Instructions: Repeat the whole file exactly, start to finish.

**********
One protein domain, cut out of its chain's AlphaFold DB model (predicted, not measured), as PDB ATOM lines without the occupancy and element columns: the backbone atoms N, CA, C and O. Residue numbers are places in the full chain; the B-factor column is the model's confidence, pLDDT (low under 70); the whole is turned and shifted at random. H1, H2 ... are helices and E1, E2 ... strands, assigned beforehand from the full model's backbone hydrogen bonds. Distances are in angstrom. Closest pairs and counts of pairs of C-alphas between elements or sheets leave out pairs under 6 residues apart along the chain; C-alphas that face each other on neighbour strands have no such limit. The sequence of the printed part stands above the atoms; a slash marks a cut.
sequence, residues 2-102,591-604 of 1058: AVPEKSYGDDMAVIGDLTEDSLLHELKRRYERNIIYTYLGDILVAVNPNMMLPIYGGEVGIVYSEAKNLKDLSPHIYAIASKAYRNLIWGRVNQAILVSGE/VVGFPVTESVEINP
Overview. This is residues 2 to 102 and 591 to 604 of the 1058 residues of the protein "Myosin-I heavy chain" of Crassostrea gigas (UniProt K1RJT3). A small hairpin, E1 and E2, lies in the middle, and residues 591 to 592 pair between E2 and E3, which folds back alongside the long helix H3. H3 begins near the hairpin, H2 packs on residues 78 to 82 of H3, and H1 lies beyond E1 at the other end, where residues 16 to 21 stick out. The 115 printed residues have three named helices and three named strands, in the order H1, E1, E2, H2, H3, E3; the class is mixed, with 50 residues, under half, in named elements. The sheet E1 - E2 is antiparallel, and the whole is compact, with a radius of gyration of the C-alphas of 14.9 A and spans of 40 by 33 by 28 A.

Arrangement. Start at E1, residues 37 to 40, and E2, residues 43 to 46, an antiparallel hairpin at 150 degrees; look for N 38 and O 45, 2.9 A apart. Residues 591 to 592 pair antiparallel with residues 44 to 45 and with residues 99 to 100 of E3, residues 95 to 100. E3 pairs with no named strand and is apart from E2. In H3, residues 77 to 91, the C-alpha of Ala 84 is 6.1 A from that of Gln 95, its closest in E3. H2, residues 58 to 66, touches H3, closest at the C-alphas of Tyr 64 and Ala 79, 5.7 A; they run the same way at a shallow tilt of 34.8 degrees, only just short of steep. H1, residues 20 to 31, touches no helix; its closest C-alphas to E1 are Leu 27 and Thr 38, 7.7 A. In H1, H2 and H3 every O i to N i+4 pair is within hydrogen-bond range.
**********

One protein domain, cut out of its chain's AlphaFold DB model (predicted, not measured), as PDB ATOM lines without the occupancy and element columns: the backbone atoms N, CA, C and O. Residue numbers are places in the full chain; the B-factor column is the model's confidence, pLDDT (low under 70); the whole is turned and shifted at random. H1, H2 ... are helices and E1, E2 ... strands, assigned beforehand from the full model's backbone hydrogen bonds. Distances are in angstrom. Closest pairs and counts of pairs of C-alphas between elements or sheets leave out pairs under 6 residues apart along the chain; C-alphas that face each other on neighbour strands have no such limit. The sequence of the printed part stands above the atoms; a slash marks a cut.
sequence, residues 2-102,591-604 of 1058: AVPEKSYGDDMAVIGDLTEDSLLHELKRRYERNIIYTYLGDILVAVNPNMMLPIYGGEVGIVYSEAKNLKDLSPHIYAIASKAYRNLIWGRVNQAILVSGE/VVGFPVTESVEINP
Overview. This is residues 2 to 102 and 591 to 604 of the 1058 residues of the protein "Myosin-I heavy chain" of Crassostrea gigas (UniProt K1RJT3). A small hairpin, E1 and E2, lies in the middle, and residues 591 to 592 pair between E2 and E3, which folds back alongside the long helix H3. H3 begins near the hairpin, H2 packs on residues 78 to 82 of H3, and H1 lies beyond E1 at the other end, where residues 16 to 21 stick out. The 115 printed residues have three named helices and three named strands, in the order H1, E1, E2, H2, H3, E3; the class is mixed, with 50 residues, under half, in named elements. The sheet E1 - E2 is antiparallel, and the whole is compact, with a radius of gyration of the C-alphas of 14.9 A and spans of 40 by 33 by 28 A.

Arrangement. Start at E1, residues 37 to 40, and E2, residues 43 to 46, an antiparallel hairpin at 150 degrees; look for N 38 and O 45, 2.9 A apart. Residues 591 to 592 pair antiparallel with residues 44 to 45 and with residues 99 to 100 of E3, residues 95 to 100. E3 pairs with no named strand and is apart from E2. In H3, residues 77 to 91, the C-alpha of Ala 84 is 6.1 A from that of Gln 95, its closest in E3. H2, residues 58 to 66, touches H3, closest at the C-alphas of Tyr 64 and Ala 79, 5.7 A; they run the same way at a shallow tilt of 34.8 degrees, only just short of steep. H1, residues 20 to 31, touches no helix; its closest C-alphas to E1 are Leu 27 and Thr 38, 7.7 A. In H1, H2 and H3 every O i to N i+4 pair is within hydrogen-bond range.